Collins’s fears were overcome – perhaps because the boat they used was heavier and they engaged three crew – and they did sail to the Scilly Isles. The timetable seems to be that Collins and Pigott left London on Thursday 13th and went to Bristol where they bought supplies and stayed the night, possibly with the land agent Edwin Fox. The next day. Friday 14th, they travelled 11 miles to Brockley Hall, Yatton – one of two homes of Edward’s brother, John Hugh Wadham Pigott. They stayed there three nights, plundering the place for supplies. On Monday 17th they travelled the seven miles to Weston-super-Mare, which Collins appropriately calls Mangerton-on-the-Mud. The town is in the Bristol Channel, the broad mouth of the estuary of the river Avon. When the tide goes out the whole estuary is a sea of mud. After a busy day plundering supplies and visiting the local doctor, Joseph Stringfield, they stayed the night at the Grove – the other home of Pigott’s brother. They started on their voyage on Tuesday 18th anchoring off the Welsh coast that night and off the Somerset coast the following night. They visited Ilfracombe on 20th and Clovelly on 21st, sailed past Hartland Point on 22nd and Longship’s Lighthouse off Land’s End the next day, 23rd. They arrived at Hugh Town in the Scilly Isles on 24th staying one night in Tregarthen’s Hotel owned by Captain Frank Tregarthen and two nights with the leaseholder and reformer of the islands, Augustus John Smith (1804-1872) at his house on Tresco. They left the islands at noon on 27th and are carried the whole 200 miles home in 43 hours by strong favourable winds, arriving back at Weston at seven in the morning on 29th. That day Collins wrote a letter to Dickens with an account of his trip and Dickens replied on September 30.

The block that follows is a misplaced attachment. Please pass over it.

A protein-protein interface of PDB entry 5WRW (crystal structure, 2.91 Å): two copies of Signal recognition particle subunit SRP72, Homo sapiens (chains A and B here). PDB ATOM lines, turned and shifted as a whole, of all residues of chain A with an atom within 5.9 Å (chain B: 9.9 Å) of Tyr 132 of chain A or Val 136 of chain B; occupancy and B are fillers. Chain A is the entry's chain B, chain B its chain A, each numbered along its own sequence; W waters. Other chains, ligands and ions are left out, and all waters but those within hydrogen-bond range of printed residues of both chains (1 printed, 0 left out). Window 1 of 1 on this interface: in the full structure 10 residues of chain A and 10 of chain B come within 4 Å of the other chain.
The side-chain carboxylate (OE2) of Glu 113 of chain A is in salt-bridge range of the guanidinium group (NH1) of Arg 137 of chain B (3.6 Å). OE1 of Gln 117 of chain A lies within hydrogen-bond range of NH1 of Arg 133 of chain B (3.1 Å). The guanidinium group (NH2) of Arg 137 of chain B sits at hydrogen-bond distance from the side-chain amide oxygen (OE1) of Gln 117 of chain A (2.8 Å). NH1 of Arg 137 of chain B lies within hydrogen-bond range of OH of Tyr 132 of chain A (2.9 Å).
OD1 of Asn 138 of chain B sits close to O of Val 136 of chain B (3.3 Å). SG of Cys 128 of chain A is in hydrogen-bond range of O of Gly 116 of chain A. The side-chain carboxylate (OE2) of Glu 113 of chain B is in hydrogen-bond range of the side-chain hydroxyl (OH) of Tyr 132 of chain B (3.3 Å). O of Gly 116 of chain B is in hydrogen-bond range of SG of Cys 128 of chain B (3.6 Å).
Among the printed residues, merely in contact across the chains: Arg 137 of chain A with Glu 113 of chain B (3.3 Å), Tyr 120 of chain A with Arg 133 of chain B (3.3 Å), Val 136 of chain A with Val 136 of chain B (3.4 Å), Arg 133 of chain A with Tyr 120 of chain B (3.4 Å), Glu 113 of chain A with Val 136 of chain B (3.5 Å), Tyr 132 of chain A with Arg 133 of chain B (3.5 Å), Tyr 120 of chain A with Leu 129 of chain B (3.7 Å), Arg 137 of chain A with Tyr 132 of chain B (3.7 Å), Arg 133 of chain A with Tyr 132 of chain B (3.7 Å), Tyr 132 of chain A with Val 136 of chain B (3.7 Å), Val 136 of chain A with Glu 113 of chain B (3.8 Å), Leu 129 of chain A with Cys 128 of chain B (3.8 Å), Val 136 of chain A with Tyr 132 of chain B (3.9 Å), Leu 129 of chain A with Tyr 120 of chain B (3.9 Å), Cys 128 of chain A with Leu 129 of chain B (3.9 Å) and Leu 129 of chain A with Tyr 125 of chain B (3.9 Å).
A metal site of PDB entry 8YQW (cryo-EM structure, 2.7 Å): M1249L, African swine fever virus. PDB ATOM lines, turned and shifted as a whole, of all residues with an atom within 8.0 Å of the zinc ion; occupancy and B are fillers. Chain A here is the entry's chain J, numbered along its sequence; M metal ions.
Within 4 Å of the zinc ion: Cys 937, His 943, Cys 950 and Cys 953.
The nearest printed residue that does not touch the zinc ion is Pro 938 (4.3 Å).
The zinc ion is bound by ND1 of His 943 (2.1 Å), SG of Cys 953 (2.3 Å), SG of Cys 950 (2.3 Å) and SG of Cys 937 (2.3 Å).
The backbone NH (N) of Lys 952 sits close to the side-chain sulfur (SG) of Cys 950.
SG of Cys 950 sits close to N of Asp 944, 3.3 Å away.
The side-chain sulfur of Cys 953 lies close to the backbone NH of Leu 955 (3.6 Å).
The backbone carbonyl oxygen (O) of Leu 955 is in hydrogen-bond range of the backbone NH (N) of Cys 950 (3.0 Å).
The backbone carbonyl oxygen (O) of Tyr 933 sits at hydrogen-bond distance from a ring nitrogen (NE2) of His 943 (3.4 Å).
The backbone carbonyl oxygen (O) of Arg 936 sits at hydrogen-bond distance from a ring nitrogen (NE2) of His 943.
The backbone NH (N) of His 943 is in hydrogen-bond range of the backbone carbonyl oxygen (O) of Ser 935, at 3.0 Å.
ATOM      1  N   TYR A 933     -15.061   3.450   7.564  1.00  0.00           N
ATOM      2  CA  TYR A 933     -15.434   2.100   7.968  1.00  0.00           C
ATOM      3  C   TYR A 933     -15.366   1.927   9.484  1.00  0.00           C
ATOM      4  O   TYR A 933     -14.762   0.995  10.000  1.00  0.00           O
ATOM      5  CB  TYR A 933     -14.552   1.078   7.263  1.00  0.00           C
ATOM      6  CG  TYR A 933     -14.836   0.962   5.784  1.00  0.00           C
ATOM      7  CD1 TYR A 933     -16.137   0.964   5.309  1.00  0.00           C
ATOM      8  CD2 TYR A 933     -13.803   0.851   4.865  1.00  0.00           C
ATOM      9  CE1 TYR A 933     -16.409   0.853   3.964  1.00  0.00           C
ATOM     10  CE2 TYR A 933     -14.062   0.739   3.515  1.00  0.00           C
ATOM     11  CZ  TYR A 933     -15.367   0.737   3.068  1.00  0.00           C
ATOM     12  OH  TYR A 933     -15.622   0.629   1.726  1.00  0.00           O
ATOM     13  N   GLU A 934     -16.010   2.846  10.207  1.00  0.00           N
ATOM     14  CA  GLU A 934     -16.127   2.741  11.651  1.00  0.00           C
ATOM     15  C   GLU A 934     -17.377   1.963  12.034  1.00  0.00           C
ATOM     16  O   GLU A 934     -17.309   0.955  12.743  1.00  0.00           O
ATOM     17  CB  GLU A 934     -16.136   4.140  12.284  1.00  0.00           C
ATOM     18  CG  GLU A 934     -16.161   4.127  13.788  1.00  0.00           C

"Welcome from the bosom of the Deep! If a hornpipe will be acceptable to you at any time (as a reminder of what the three brothers were always doing), I shall be…‘happy to oblige’…Kind regards to Pigott." (The Letters of Charles Dickens Pilgrim VII 711)